WASHINGTON – U.S. presidential candidate Hillary Clinton warned Tuesday she would take retaliatory action against Japan and China if she wins the White House, saying the two nations have intentionally weakened their currencies to aid exporters.
“China, Japan and other Asian economies kept their goods artificially cheap for years by holding down the value of their currencies,” Clinton said in a column published in the daily Portland Press Herald in Maine.
The former secretary of state is in the lead to win the presidential nomination of President Barack Obama’s Democratic Party for the Nov. 8 election, U.S. media polls and primary election results show.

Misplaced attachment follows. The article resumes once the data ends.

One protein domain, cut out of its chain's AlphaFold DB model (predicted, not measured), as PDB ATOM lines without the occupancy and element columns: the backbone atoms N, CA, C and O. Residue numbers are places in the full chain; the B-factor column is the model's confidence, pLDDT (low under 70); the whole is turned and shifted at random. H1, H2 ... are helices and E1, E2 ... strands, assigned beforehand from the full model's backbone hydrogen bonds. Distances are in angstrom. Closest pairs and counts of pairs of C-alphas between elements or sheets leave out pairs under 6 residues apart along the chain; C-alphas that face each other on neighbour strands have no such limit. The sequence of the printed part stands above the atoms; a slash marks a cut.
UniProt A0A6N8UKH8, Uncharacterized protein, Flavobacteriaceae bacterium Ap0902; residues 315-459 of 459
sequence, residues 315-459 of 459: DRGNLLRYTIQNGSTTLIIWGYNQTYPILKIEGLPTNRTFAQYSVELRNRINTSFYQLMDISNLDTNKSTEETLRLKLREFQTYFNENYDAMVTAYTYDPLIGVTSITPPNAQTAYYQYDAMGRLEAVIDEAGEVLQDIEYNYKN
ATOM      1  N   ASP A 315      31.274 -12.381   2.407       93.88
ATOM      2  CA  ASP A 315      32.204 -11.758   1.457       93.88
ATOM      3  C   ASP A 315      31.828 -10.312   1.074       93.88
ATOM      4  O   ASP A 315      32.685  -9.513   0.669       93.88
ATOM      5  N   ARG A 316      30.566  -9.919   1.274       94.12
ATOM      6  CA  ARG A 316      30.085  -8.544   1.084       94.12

“We need to crack down on currency manipulation — which can be destructive for American workers,” Clinton said, claiming foreign exchange problems have hurt the U.S. labor market.
“We need to expand our toolbox to include effective new remedies” such as retaliatory duties or tariffs on imported goods, she said.
Clinton reiterated her opposition to the Trans-Pacific Partnership, the giant free trade agreement the Obama administration signed with Japan and 10 other Pacific Rim countries as part of steps to revitalize the U.S. economy.
She expressed opposition to a trade deal that she said would fail to create jobs or raise wages for American workers, and also said she “would oppose future agreements if they failed to meet that bar.”
China is not a member of the TPP, which will cover some 40 percent of the global economy if ratified by all member nations.